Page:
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Tokyo Test Event: Learmonth, Taylor-Brown take one-two… and then get disqualified

Drama in Japan where Jessica Learmonth and Georgia Taylor-Brown were disqualified from the Tokyo Test Event, having crossed the finish line together...

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And the winner is… Flora Duffy. We think…

Hand-in-hand finish for the Leeds-based Brits proves costly in Tokyo

Well that was quite a finish, in more ways than one. Is it all over? I’m not 100% sure, but at around 2:30 a.m. UK-time when I press publish on this article, this is the situation at the time.

Who would have predicted that ITU Competition rule 2.11 f.) would prove to be central to the results of the Elite Women’s race at Thursday’s ITU World Triathlon Olympic Qualification Event?

After a fine race at Odaiba Marin Park, Great Britain’s duo of Jessica Learmonth and Georgia Taylor-Brown ran clear of twice World Champion Flora Duffy (BER) on her return to top level racing on the shortened (more on that below) 5km run. Having been part of a breakaway group which was eventually just six athletes, they proved to be the strongest runners from that group and were in no danger from the chase pack who at T2 were not far short of two minutes behind. As it turned out, the only danger was themselves.

As they hit the blue carpet and with the finish line ahead, the expected sprint for the win never happened, and the pair crossed the line together, hand-in-hand and more than content with their day. Learmonth was (initially) given the verdict from the photo finish, as acknowledged by the (since deleted…) tweet from TriathlonLIVE:

Jessica Learmonth / Georgia Taylor-Brown / Tokyo 2019 ITU World Triathlon Olympic Qualification Event

And that, is where the problems started – and it’s all because of this rule, specifically the “finish in a contrived tie situation” line.

ITU Rules extract

Tokyo Test Event / Jessica Learmonth / Georgia Taylor-Brown / Tokyo 2019 ITU World Triathlon Olympic Qualification Event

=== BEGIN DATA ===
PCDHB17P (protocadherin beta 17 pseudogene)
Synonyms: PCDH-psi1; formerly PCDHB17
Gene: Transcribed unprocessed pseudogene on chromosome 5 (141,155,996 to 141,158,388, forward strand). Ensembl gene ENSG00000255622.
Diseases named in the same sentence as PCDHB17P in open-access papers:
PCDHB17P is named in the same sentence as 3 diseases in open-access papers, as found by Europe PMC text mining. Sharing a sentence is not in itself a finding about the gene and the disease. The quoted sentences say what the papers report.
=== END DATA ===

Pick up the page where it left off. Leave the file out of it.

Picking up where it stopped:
This rule is not new – as far back as London 2012 I remember public discussions about warnings given to the Brownlee brothers that, should the situation present itself, they should not attempt to cross the line together in Hyde Park or they would risk disqualification. I’m not aware that the rule has ever been applied at a top tier level of racing, until today.

Let’s rewind, before the race even started…

The first big story of the race arrived two hours before race start, with news that the ‘Heat Stress Indicator’ – as measured by Wet Bulb Globe Temperatures (WBGT) was at a level which lead officials to cut the scheduled run from 10km to 5km. This was the full announcement:

Regarding the air temperatures and the Heat Stress Indicator (WBGT):
At 7.30 am, when competition starts, it will be high-risk conditions (29)
At 9am, before the start of the run segment, the Heat Stress Indicator moves to Very High Risk level (31) and by the end of the run segment we will be on Extreme Level (32).
As such, it was decided to shorten the run distance to 5km, according to ITU rules.

There was full consensus on all parties for the decision of the ITU Medical Delegate and ITU Technical Delegates to shorten the run distance to 5km, considering the athletes’ health.

Let’s get to the race itself….

In her normal style, Great Britain’s Jessica Learmonth went ‘full gas’ in the swim, and today the entire field were struggling to stay with her. A two-lap course, from a British perspective, Georgia Taylor-Brown was just seven seconds back on her fellow Leeds Triathlon Centre athlete after 750m, with Vicky Holland and Non Stanford 16 seconds in arrears. Surprisingly perhaps, given her usual swim speed, Sophie Coldwell was already 27 seconds down.

Learmonth continued with her pace on the second lap of the swim and was a full 10 seconds clear of Summer Rappaport (USA) at the swim exit. Katie Zaferes (USA), Georgia Taylor-Brown and Flora Duffy (BER) were all the close order, while the remaining Brits were Vicky Holland (15th, +32 seconds), Non Stanford (21st, +38 seconds) and Sophie Coldwell +48 seconds down on the pace-setting Learmonth.